I gotta be honest: if John Malone, the CEO of Liberty Media — owner of my Atlanta Braves — invited me to have lunch with him, I’d probably balk too. I mean, really, what would we have to talk about? Our vast land holdings? Our fights with the FCC? The awkwardness of the fact that, in all likelihood, I know far more about the Atlanta Braves than he does? I mean, sure, if I could take him to Ted’s Montana Grill and talk about its namesake like he was my ex-girlfriend, pining for the days when he ran my team it would be fun. But really, I’d probably give it a pass.
But do you do the same thing if you’re a Dodgers fan? This guy did, according to Bill Plaschke of the L.A. Times:*
After all these years, Brian Gadinsky was invited to lunch with the owner of the Dodgers. And he turned it down. He turned it down for the same reason he had earlier trashed his season-ticket renewal notice, which led to the invitation in the first place. He turned it down because it would mean breaking bread with Frank McCourt, and he is done with Frank McCourt.
“My friends all asked me if I was crazy,” Gadinsky said. “I told them, no, I am just tired. … I am tired of being loyal to a man who has not returned that loyalty.”
I guess I can see that. Of course, given that this is likely the only shot Gadinsky will ever have to slip McCourt a mickey, he probably should reconsider.
*Note: Plaschke continues to be the world’s worst abuser of the one-sentence paragraph writing style. Which is almost a awful as certain diseases, so when I block quote him I compress the paragraphs for readability. Bill: don’t do this anymore. It does not add gravitas to your prose. It makes things harder to read. It tips us all off to the fact that you are tasked with filling column inches and not telling interesting stories. Which is a shame when, as you often do, you have an interesting story. Cut it out, OK?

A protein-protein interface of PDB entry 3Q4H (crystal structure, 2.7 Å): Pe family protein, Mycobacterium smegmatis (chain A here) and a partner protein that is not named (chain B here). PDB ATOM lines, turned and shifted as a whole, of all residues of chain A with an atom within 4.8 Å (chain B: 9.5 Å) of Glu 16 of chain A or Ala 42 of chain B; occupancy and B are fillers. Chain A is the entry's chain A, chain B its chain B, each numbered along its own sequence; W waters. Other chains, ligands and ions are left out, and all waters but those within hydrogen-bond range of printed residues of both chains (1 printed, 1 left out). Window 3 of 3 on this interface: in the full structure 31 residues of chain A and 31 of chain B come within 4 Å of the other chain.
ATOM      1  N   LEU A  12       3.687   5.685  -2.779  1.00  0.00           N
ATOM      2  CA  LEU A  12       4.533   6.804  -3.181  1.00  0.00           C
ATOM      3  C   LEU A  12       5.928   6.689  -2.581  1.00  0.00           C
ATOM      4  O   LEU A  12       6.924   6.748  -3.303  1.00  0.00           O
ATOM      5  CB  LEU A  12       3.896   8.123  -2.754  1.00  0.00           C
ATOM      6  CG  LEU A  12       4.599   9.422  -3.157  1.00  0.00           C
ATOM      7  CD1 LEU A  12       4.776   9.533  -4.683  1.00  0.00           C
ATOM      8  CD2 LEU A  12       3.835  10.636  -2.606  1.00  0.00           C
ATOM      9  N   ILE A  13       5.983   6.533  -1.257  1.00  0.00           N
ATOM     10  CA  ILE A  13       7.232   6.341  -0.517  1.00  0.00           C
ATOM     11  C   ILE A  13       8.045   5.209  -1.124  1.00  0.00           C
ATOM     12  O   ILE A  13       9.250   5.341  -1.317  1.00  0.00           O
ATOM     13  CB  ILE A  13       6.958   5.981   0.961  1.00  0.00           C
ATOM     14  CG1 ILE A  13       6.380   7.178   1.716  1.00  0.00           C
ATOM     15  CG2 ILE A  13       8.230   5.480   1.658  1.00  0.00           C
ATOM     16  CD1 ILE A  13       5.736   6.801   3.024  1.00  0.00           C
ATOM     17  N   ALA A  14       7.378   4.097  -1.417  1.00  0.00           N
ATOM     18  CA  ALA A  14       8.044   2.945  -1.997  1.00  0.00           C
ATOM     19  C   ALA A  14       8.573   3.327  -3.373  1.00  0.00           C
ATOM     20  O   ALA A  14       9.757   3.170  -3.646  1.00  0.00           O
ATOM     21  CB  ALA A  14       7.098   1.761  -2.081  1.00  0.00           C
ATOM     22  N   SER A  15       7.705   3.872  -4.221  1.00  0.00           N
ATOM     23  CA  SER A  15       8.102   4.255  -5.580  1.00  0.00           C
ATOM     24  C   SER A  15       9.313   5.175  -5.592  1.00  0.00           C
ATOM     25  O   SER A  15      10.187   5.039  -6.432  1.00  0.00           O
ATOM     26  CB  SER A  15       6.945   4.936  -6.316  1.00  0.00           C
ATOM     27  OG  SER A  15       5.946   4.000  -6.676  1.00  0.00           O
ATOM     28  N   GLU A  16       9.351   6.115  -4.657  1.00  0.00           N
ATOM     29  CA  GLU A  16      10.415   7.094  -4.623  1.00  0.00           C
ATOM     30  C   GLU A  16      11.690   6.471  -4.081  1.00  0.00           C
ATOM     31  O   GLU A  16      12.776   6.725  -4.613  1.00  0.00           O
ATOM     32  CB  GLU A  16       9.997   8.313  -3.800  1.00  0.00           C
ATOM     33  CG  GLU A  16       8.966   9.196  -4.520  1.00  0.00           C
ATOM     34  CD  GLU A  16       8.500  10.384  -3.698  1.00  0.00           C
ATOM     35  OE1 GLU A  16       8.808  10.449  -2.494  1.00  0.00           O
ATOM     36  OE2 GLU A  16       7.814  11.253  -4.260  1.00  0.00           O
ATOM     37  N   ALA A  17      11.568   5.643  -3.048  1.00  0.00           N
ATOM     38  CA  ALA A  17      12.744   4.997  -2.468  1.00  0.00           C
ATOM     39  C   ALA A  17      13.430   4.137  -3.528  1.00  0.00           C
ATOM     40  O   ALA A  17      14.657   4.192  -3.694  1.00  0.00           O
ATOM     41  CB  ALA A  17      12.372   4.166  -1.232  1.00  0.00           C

With Game 1 of the Red Sox-Indians ALDS set to commence on Thursday, there’s no better starter for the job than Corey Kluber. The only question is whether or not the right-hander will be up to the task after sustaining a mild quadriceps strain earlier this week.
Indians’ manager Terry Francona appeared optimistic about Kluber’s chances of recovering in time for the Division Series, but admitted that he doesn’t have his rotation set in stone for the first couple of postseason games. Complicating matters is Monday’s potential make-up game between the Indians and the Tigers, which they’ll be forced to play if the outcome has bearing on playoff seeding.
Per MLB.com’s Jordan Bastian, Francona doesn’t have a starter for the make-up game, either, though he clarified that rehabbing right-hander Danny Salazar would not be eligible. Salazar is still working his way back from a forearm injury in hopes of joining the Indians for their postseason run, and needs to toss another simulated game before he can be expected to return to the mound. Kluber, meanwhile, will throw off the mound on Sunday.
With Kluber or Salazar limping out of the gate, the Indians will likely have to fall back on right-handers Trevor Bauer and Josh Tomlin. Bauer is slated for Saturday’s face-off against the Royals and confirmed his willingness to pitch on short rest through the playoffs. The 25-year-old also spoke to the Indians about his ability to pitch out of the bullpen, though it’s an option they appear unlikely to exercise. While Francona’s comments on Friday stressed the club’s patient approach toward their rotation, Bauer appeared revved and ready to go:
If it was up to me, […] I’d pitch and be ready to start or be available out of the ‘pen every game. In the playoffs, there’s really no reason to save anything. So, whenever I can get in there, whenever they want me to get in there, I’ll be ready.
Matt Holliday might not have a landing spot with the Cardinals in 2017, but that doesn’t mean he’s ready to hang his cleats up just yet. Prior to the Cardinals’ afternoon set against the Pirates on Saturday, the 36-year-old expressed his desire to further his career elsewhere, even if staying in St. Louis is not a possibility.
It’s been a down year for the outfielder, who batted .242/.318/.450 through 107 games before landing on the disabled list with a fractured right thumb. His 0.6 fWAR is the lowest mark of his career to date. Notwithstanding two injury-riddled seasons (he was sidelined through most of 2015 with a right quadriceps strain), he’s performed admirably for the Cardinals over the past eight years, putting up a .292/.379/.494 batting line, 156 home runs, and 26.8 fWAR with the club. With a return to full health, he might not be on the market for long.